All through school and college, one of the best parts was the ‘night-spend’ (before it was called ‘sleep-over’!) at a friend’s place. The high point of this was staying awake till very late, sometimes even till dawn, simply nattering the hours away. Though well past our school and college days, for myself and my friends, this continues to be so, even today!
We never seemed to run out of conversation. Conversation was comfort, it was catharsis, it was heart-to-heart and tête-à-tête, and more. Conversation was face-to-face communication.
It was not just with friends–face-to-face communication was a way of life. Families caught up with doings and happenings/news over daily meals, and at family get-togethers; colleagues exchanged views over a cup of tea; housewives met at the corner for a chinwag to exchange neighbourhood gossip, and senior citizens bemoaned the state of the world as they took their constitutional in the park. We communicated daily with the shopkeepers, the domestic help, the essential service providers like the milkman, the presswalla, the newspaper supplier, and the auto drivers.
Today we are told that the world is “connected” like never before. We are in constant communication, as it were…Through the press of a button we can order our groceries and daily requirements; we can book tickets for movies or order in food; we can upload pictures of our latest travels; we can stream live the family wedding from the exotic destination; we can open our hearts to the BFF through Twitter and Instagram…and we can even text our children in their bedroom to say that dinner is ready!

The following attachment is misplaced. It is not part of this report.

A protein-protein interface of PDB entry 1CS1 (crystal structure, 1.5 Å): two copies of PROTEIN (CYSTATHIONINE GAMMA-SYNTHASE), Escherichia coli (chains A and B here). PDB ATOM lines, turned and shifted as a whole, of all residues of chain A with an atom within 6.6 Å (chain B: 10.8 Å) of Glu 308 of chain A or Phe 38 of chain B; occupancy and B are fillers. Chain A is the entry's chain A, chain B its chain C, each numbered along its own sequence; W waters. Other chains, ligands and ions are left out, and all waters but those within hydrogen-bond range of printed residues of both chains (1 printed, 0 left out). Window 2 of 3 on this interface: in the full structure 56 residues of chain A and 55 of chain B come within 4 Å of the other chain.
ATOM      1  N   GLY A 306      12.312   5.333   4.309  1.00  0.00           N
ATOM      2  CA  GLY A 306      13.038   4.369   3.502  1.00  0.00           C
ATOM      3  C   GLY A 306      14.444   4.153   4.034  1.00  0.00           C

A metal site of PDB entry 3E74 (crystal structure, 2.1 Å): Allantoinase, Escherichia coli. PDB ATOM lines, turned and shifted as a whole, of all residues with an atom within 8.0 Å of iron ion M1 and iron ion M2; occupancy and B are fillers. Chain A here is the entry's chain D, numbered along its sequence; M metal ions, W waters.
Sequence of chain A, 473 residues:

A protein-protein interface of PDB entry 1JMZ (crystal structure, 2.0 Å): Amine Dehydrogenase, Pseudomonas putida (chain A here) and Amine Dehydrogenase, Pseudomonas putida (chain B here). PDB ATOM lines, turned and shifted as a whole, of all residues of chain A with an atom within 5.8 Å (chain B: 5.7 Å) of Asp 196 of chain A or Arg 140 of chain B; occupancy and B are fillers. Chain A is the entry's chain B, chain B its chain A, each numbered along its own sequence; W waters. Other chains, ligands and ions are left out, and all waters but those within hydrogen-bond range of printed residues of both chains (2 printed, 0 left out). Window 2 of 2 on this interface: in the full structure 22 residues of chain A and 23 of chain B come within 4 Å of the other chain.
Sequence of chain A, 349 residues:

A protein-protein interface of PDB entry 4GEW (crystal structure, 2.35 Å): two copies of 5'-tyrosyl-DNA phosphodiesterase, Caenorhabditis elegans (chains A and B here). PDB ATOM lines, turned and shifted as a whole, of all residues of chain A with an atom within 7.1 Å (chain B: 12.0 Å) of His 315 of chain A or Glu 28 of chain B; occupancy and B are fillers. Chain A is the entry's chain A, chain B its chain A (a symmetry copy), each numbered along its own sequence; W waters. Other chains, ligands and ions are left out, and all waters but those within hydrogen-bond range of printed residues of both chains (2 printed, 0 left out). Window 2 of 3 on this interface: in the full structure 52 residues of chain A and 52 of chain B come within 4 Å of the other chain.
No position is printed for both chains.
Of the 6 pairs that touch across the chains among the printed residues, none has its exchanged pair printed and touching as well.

The world is “connected” 24/7. Time saving, effort saving, technological marvels we say. But somewhere in all this, have we not lost something precious? Something that is a basic human need–Face-to-face communication, an ancient and abiding human gift? Are we losing a vital connection?
“When you speak a word to a listener, the speaking is an act. …Listening is not a reaction, it is a connection. …And it is a mutual act: the listener’s listening enables the speaker’s speaking. It is a shared event, intersubjective: the listener and speaker entrain with each other. …When you can and do entrain, you are synchronising with the people you’re talking with, physically getting in time and tune with them. No wonder speech is so strong a bond, so powerful in forming community.” (Ursula K. Le Guin in a piece titled Telling Is Listening.)
Perhaps the next time, before we sign up for “Unlimited Talk Time” offers, let us see if we can make real Time for Talk.